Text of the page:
The 1983 Code of Canon Law eliminated suicide and dueling. Ten years before that, in 1973, the Vatican’s Congregation for the Doctrine of the Faith lifted the ban on funeral Masses for those in what the congregation called an “irregular matrimonial situation.”

Then and now, scandal — which the Catechism of the Catholic Church defines as “an attitude which leads another to do evil” (2284) — is grounds for denying a funeral. Some examples appear in old newspaper stories.

In 1974, about a year after Roe v. Wade legalized abortion nationwide, the Archdiocese of Chicago denied a funeral Mass to Suzanne Loutsch, a 26-year-old woman who died when her parachute didn’t open properly while skydiving, after finding out that she was the administrator of an abortion facility.

The Archdiocese of New York denied a funeral Mass to mafia bosses killed in mob hits, including Carmine “Lilo” Galante in 1979 and Paul Castellano in 1985, but in both cases allowed a priest to say prayers at the gravesite.

In 1986, the Diocese of Brooklyn denied a funeral Mass to mafia underboss Frank DeCicco, but allowed a priest to say prayers at the gravesite. In 2002, the Diocese of Brooklyn denied a funeral Mass for notorious mafia boss John Gotti, who died in 2002 of throat cancer in a federal prison, but allowed him to be buried in a Catholic cemetery.

In 1982, the Archdiocese of Philadelphia denied a funeral for Frank “Chickie” Narducci, a mobster shot to death in South Philadelphia, citing as a reason having no record of a marriage to his wife. He was allowed to be buried in a Catholic cemetery, however.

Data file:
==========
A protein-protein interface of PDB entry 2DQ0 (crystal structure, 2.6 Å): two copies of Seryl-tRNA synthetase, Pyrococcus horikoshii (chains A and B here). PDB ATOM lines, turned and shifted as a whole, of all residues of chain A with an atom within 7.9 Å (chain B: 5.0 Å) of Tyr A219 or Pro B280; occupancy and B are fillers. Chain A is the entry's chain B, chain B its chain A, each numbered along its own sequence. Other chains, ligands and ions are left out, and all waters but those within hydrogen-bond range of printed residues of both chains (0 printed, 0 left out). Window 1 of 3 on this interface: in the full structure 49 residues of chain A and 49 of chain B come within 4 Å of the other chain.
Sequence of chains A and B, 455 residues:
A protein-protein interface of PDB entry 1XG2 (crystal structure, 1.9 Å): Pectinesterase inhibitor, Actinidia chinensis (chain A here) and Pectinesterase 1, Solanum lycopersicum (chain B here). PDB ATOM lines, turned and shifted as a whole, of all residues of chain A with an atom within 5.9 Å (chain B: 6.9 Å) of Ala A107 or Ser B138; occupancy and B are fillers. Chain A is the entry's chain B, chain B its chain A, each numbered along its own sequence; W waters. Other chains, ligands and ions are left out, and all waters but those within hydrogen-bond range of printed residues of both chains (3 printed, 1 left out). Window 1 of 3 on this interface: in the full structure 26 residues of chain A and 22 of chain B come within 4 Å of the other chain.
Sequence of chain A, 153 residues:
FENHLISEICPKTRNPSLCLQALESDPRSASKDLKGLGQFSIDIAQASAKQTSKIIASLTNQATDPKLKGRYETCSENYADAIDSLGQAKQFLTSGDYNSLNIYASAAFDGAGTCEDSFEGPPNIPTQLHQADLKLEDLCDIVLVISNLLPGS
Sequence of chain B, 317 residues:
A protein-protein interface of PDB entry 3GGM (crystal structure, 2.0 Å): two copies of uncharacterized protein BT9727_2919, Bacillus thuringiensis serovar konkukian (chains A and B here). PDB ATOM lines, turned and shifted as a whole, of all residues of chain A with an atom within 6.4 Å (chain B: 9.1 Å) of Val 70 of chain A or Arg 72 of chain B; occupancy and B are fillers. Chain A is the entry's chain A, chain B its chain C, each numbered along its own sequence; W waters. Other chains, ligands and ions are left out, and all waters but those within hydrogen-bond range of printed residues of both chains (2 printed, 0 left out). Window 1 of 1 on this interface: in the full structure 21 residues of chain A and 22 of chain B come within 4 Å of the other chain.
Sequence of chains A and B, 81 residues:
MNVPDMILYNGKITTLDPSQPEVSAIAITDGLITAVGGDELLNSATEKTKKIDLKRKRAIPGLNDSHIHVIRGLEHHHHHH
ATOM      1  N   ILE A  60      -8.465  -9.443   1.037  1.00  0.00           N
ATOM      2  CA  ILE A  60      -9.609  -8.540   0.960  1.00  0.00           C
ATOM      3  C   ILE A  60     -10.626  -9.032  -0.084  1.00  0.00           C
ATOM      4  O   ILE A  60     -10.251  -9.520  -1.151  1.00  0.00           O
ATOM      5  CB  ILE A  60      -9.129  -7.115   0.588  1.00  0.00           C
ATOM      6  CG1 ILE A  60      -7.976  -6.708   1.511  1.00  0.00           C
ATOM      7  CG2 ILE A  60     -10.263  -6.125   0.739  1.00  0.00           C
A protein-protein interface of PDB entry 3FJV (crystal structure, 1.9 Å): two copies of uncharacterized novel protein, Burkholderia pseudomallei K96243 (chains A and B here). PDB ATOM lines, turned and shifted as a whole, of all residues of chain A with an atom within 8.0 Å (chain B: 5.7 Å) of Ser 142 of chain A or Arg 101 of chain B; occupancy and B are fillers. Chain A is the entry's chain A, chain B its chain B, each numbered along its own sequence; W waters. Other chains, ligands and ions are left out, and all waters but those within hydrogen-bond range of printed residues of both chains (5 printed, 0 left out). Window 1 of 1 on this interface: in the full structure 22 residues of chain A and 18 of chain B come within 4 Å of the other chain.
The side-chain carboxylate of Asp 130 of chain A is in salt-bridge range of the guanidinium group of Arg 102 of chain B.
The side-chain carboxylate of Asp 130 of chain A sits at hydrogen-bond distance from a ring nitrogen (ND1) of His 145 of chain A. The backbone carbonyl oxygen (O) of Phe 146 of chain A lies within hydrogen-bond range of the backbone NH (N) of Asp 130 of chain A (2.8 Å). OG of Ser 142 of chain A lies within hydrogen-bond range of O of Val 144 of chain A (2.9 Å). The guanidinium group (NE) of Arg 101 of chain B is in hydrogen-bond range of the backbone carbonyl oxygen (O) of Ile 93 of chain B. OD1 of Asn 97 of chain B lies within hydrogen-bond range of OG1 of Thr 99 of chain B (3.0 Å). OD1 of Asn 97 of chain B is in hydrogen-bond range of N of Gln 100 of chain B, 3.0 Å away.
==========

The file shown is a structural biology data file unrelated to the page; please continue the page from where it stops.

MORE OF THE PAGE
In other situations, though, Church officials have opted for a restriction rather than a ban. 

Msgr. William King, assistant professor of canon law at The Catholic University of America in Washington, D.C., told the Register that when he was vicar general of the Diocese of Harrisburg, Pennsylvania, about 15 years ago the family of a persistent and vocal critic of Church teachings wanted a funeral Mass for him when he died. The diocese allowed it, but without a public announcement.

That’s also what happened in 2018 when mobster James “Whitey” Bulger died in federal prison at the hands of fellow inmates. Bulger, convicted of 11 murders and suspected of many more, was a longtime figure in organized crime in Boston and the subject of two major motion pictures, The Departed (2006) and Black Mass (2015). A funeral Mass for Bulger was celebrated in the parish church he grew up attending without an announcement beforehand — though local newspapers found out about it and published photos of attendants leaving the church.